Start by looking at your pay stub.
Look at your pay stub for W2. As a 1099 contractor, you'll have to pay double what your employer deducts for social security and medicare. It's called self-employment tax.
Look at what your employer withholds for taxes. As an independent, you will have to pay quarterly estimated tax in about the same amounts (or maybe a little more).
Other company-paid benefits? (Health, life, vacation)? All that becomes your personal responsibility.
You won't see how much what your company pays into your state's unemployment compensation fund. But, as an independent contractor you won't be able to draw unemployment compensation if you don't have work.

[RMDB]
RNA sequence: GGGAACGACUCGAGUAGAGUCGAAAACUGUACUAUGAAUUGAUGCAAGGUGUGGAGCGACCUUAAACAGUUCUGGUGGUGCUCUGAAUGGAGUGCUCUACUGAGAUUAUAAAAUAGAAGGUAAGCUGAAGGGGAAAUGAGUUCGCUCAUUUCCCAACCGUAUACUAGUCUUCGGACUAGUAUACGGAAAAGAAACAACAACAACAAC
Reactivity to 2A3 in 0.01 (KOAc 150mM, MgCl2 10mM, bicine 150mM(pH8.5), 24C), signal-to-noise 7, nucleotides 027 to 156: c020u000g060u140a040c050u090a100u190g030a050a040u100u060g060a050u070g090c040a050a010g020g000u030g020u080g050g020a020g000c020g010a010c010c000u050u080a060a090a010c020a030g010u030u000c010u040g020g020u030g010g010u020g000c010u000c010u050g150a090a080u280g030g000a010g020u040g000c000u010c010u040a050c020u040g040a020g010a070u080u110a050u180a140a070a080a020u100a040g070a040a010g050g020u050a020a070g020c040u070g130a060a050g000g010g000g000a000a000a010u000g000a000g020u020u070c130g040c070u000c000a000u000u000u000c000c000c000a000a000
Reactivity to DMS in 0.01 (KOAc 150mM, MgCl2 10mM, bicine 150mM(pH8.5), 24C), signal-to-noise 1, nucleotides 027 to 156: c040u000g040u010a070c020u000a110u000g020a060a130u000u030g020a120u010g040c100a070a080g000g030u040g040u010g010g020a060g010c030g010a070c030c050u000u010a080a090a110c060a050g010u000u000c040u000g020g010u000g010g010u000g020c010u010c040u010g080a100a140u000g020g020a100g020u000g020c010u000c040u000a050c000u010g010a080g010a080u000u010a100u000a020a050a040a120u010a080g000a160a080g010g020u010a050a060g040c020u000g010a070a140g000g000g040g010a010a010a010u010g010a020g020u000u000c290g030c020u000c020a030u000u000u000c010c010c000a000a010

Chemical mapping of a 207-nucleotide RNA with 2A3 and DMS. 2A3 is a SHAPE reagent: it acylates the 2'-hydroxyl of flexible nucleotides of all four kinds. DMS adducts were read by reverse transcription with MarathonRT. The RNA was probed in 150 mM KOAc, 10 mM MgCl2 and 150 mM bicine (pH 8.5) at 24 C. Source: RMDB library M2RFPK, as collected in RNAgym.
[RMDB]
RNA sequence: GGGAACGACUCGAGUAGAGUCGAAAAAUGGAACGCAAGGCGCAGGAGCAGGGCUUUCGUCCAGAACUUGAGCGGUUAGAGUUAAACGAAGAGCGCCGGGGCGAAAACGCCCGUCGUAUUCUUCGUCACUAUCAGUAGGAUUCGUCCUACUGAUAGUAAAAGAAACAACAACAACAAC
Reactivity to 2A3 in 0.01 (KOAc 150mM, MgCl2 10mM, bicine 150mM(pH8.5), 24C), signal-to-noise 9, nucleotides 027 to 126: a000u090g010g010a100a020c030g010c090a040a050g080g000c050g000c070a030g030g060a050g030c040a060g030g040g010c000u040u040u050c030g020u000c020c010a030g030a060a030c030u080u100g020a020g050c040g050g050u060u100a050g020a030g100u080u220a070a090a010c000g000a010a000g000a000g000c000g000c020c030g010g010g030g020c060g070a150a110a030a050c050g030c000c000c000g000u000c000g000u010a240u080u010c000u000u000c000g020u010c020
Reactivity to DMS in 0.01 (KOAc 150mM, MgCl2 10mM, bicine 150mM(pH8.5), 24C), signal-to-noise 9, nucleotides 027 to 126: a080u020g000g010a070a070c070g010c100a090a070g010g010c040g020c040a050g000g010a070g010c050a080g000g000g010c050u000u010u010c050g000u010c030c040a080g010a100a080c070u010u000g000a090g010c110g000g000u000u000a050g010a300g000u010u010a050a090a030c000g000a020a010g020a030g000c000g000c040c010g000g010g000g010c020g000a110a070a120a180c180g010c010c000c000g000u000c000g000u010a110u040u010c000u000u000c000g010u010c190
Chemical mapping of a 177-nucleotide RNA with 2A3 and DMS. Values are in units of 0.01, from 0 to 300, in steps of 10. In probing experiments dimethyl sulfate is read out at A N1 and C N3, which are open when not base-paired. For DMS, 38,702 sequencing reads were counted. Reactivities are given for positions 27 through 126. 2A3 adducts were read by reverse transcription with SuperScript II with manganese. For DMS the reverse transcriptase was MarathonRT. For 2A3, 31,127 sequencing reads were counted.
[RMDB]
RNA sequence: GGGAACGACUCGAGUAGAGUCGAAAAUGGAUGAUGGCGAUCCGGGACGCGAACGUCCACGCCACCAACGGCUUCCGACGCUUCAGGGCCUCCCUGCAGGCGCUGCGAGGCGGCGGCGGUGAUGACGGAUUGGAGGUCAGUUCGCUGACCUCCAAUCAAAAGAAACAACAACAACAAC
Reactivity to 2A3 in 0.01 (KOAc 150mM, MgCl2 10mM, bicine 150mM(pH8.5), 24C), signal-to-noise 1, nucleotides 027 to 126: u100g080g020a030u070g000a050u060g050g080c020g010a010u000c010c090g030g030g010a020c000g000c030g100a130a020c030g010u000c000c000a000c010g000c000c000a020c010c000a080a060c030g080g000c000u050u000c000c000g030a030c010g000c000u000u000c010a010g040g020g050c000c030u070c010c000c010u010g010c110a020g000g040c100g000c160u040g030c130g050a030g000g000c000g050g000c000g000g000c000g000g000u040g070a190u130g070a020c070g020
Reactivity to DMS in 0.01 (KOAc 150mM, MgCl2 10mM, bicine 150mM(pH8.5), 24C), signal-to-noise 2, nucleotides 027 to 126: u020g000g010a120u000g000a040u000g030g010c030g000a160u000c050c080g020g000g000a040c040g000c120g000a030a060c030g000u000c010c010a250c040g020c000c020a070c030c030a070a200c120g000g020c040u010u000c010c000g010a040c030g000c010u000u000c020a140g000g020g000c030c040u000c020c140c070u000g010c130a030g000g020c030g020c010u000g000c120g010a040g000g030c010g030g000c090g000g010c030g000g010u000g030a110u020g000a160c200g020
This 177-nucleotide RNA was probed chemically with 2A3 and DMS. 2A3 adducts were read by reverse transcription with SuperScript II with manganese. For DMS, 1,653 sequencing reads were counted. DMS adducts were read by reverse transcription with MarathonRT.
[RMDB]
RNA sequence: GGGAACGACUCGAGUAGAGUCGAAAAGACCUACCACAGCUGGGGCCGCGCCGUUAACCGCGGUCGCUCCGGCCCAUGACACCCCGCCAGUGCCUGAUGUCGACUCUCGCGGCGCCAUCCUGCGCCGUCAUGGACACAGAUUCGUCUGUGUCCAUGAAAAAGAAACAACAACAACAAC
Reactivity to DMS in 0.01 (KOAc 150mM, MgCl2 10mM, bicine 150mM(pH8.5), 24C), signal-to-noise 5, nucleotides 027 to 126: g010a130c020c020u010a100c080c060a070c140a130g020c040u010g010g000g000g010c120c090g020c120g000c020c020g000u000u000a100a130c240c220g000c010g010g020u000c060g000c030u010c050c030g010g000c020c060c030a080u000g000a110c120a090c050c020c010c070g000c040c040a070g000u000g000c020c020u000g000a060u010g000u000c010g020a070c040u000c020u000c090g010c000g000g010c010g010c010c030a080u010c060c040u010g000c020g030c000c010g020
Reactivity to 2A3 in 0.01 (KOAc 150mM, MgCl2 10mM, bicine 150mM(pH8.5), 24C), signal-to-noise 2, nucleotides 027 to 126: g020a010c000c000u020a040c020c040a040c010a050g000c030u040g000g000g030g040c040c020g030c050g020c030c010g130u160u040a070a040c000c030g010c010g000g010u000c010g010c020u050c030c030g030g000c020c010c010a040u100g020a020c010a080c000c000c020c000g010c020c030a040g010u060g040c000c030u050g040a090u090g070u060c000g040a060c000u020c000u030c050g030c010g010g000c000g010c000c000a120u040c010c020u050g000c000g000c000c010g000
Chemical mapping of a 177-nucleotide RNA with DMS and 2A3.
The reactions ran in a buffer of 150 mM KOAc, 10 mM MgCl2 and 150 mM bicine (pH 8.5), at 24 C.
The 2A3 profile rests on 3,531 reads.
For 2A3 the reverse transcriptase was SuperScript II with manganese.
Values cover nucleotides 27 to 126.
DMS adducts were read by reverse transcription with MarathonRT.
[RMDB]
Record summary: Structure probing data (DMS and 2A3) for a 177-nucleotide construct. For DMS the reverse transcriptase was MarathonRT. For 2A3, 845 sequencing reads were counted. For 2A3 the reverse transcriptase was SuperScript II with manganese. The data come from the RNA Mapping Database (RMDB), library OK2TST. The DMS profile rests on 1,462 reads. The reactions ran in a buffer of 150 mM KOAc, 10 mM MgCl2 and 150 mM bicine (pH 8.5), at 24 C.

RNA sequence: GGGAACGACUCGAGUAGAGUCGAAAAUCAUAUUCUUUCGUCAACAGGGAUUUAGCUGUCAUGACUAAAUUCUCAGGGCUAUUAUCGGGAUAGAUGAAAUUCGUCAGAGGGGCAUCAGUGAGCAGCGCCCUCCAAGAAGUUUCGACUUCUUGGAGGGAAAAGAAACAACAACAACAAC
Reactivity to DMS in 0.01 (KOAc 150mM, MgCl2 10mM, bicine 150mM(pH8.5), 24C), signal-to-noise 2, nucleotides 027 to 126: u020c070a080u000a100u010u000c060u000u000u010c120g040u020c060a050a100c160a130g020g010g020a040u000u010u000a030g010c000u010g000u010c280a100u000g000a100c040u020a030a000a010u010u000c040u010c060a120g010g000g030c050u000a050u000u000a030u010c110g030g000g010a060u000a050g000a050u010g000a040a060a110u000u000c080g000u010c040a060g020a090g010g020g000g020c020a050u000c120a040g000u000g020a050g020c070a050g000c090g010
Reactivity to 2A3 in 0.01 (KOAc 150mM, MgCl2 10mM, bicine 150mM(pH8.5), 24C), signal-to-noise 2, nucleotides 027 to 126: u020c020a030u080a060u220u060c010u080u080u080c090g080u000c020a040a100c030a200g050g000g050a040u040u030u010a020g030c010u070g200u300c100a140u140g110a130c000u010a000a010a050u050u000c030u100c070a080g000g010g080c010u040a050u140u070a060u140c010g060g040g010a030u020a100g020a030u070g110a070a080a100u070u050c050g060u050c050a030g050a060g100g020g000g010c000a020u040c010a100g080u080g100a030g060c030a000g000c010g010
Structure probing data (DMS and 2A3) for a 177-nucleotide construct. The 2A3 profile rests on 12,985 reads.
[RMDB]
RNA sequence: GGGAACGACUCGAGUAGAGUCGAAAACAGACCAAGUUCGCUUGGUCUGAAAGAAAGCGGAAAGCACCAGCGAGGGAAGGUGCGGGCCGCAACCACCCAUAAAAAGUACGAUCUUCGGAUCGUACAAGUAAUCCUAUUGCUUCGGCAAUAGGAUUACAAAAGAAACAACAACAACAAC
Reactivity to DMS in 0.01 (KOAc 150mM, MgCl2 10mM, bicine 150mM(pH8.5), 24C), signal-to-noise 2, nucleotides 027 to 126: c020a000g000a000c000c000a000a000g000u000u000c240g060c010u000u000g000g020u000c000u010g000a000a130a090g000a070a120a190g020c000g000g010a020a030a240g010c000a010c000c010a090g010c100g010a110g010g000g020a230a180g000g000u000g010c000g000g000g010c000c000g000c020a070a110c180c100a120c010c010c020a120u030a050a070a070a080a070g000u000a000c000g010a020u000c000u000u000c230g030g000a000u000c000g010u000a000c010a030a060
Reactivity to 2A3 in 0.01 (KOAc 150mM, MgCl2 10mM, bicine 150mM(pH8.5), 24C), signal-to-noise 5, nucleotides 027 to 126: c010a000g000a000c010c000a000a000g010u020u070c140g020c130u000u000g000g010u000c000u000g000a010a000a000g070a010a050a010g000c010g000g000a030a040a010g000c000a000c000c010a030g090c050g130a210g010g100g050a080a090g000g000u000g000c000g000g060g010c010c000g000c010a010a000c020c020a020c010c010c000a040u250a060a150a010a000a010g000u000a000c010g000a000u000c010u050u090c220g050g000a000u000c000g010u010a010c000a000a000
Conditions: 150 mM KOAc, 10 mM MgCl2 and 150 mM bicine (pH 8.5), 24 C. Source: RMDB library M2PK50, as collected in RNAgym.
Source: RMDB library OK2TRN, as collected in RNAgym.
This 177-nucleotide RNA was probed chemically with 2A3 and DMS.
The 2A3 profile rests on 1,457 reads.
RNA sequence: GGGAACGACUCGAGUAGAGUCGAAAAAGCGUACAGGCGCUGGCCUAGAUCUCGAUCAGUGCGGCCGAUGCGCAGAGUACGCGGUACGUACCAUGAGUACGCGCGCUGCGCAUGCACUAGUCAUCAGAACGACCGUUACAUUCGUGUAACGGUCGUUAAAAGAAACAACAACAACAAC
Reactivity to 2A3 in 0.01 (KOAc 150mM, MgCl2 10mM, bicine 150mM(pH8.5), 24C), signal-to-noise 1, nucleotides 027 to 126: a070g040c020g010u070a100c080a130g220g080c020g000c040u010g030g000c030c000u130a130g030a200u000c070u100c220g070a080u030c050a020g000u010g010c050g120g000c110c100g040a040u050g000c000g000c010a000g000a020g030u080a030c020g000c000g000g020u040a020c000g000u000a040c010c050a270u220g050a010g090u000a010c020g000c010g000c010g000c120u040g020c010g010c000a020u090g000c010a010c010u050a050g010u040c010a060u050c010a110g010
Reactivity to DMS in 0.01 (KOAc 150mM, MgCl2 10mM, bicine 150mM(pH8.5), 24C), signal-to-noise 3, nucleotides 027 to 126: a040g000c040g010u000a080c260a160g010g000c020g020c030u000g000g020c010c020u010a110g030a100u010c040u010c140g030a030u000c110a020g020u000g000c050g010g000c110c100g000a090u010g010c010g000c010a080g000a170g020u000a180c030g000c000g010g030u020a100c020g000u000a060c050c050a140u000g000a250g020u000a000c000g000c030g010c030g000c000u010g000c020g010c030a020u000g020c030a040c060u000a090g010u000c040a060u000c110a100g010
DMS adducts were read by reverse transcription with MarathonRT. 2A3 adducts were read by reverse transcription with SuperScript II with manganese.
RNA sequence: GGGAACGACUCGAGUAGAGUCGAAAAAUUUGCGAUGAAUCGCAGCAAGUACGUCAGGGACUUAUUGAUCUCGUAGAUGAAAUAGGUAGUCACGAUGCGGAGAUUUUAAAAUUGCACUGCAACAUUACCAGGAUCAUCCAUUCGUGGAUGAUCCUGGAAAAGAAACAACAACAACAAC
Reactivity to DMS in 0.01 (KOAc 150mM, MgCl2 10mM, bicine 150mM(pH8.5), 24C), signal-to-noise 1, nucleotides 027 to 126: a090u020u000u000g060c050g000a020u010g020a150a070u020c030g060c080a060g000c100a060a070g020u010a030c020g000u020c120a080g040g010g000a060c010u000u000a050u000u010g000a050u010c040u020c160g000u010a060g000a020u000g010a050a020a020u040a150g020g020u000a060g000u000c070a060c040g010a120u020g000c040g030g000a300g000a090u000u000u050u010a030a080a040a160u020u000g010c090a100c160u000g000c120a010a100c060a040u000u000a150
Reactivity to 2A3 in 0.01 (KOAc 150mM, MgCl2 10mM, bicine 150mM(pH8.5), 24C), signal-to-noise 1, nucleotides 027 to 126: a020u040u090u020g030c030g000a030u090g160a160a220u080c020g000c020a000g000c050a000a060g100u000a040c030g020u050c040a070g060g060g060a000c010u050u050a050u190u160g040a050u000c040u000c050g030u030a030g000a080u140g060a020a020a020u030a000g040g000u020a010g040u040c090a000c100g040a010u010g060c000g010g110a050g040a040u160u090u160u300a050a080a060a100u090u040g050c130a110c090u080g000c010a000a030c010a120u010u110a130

Get a copy of Schedule C of the federal income tax forms. It has a box for each kind of cost-of-doing-business you might incur as an independent. Those costs are tax-deductible. But you still have to pay the costs of doing business. Schedule C is a nice checklist to remind you about the stuff you'll have to do.
If you're looking for comparable take-home pay to your present W-2 gig, you probably need to charge at least 20% - 25% more per hour than you currently make. But before you decide your rate, price out health insurance; if you have to pay for it yourself it could cost a lot.
Make an appointment with https://score.org/ . They offer free advice to people considering going into business for themselves, and they can help you sort out how to do this well.
Pro tip Be careful taking the home-office tax deduction. Lots of people try to abuse it, so the IRS likes to audit returns with it on there.